Fussing With A Fitz

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The finished Colt .38 “Fitz Special” in matte blue with nitre blue accents looks
pretty authentic, and was great fun to build.

Sometimes you just have to get out of your comfort zone. I work on a lot of 1911’s every year. So when I got a call from Mark Mason of Downers Grove, Illinois with a request for a one-off project, I took the chance it would be a good change of pace. Mark wanted an iconic “Fitz Special,” scoring an abused 1921 Colt Police Positive in .38 Special for $55 bucks at a local police shop for a base gun. I agreed pending a first hand look at this classic Colt. It turns out the revolver was moderately pitted and had an overall brown patina. The pits and scratches were just deep enough a nice blue was never going to happen, but Mark was okay with this, and on a limited budget.

I dove into my research on the “Fitz”-style guns. I never had seen one in person and only a few pictures. John Henry Fitzgerald was a NY Trooper who worked as a spokesman and gunsmith for 26 years at Colt. His revolvers were designed for a quick draw from the pocket or waistband. The lack of a full trigger guard allowed the finger to fall right on the trigger fast. The bobbed hammer and short barrel offered fewer snags. The number of true Colt-made “Fitz Specials” is unknown, but in the ’20s it was the hot modification. They were made in .38 Specials and the rarer .45 Colt. Originals can demand prices north of $2K with documentation.

The 1921 Colt Police Positive donor gun was pretty rough, but a perfect base gun for the project.

The Police Positive in process next to an image of an original “Fitz Special.”
Things are shaping up, and the retro-look is thought-provoking.

The Build Begins

The barrel, cylinder and internals were all fine. I removed the barrel from the frame with a Brownells’ action wrench preventing “springing” the frame while unscrewing the barrel. My son Nick cut the stock barrel from 4" to just over 2". The short barrel was then chucked in my lathe for truing and crowning to 2".

Cutting the trigger guard was easy, but the hump where the guard meets the frame in front of the cylinder needed lots of work. Some photos I saw left a slight hump. I wanted it to look like it never existed so I jigged the frame up rigidly in the mill and cut as much of the hump as I could. Then I went at smoothing with files and sand paper to the point you would never know it existed. The ejector rod was cut and rethreaded for the end cap, something “Fitz” did not usually do but it looks odd without the cap.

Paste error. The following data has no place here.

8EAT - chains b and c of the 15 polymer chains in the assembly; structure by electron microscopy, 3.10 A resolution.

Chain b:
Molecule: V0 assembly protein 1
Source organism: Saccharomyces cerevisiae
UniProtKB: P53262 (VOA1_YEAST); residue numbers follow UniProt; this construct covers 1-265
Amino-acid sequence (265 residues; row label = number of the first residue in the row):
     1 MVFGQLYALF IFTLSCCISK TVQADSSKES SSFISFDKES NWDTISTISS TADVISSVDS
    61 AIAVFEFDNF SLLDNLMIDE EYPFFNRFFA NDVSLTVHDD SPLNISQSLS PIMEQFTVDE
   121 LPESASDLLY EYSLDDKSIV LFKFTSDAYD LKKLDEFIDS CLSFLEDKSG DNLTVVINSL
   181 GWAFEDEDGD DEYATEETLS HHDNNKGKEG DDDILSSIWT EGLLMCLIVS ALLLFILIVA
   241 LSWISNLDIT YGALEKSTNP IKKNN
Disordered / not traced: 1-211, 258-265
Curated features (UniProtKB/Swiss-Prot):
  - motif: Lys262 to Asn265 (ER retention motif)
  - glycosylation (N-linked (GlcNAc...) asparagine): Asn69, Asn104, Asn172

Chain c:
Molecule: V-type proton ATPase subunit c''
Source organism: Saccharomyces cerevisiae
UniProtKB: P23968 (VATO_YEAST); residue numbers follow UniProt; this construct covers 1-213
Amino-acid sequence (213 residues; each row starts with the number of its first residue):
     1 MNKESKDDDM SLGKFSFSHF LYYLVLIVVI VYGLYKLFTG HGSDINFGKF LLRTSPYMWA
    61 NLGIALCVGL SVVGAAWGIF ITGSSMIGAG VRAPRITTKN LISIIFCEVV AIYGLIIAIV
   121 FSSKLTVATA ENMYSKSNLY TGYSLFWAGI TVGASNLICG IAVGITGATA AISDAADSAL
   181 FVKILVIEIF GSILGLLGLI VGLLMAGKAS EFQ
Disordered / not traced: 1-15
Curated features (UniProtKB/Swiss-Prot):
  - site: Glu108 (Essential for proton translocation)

Fitz reused the original front sight. I didn’t like the half circle look of the Colt so I managed to get Ted Yost to make me a 1" square blank with a gold inlay I could shape into a front sight. To set the sight in the barrel I cut a 1/8" keyway on top, allowing the new sight to sit in place while silver soldering. Once I got the proper sight height for a 25-foot zero I shaped the front edges and serrated 50 LPI with a checkering file. Bobbing the hammer was straightforward, just grind off the spur and reshape.

Ted Yost came to the rescue with a custom gold line front sight.

We converted the frame from a square butt to a “somewhat” rounded butt. I did this with a bench grinder then a Scotch Brite wheel. I found some square grips online and rounded them to fit while on the frame for a perfect match. For a grip finish, I used Tung oil over the old patina. I wanted the revolver to look less than perfect since the finish was going to be matte blue.

Speaking of finish, I blasted the large parts with a mix of glass bead and aluminum oxide at 120 grit. The screws, trigger and hammer were polished on a buffing wheel to high gloss. Nitre Blue Salts from Brownells were used to treat the screws and trigger as well as the cylinder release. This was to provide contrasting accents to the matte blue frame, done with Brownells’ Oxynate No. 7. The hammer was left in bright polished steel, as were the original Fitz Specials.

This was a fun project for me and Nick and our client Mark, who was patient during the process. I like the idea of doing the occasional one-off since I learn more about the gunsmiths who came before me and their innovations.

For more info: www.brownells.com, Ph: (800) 741-0015

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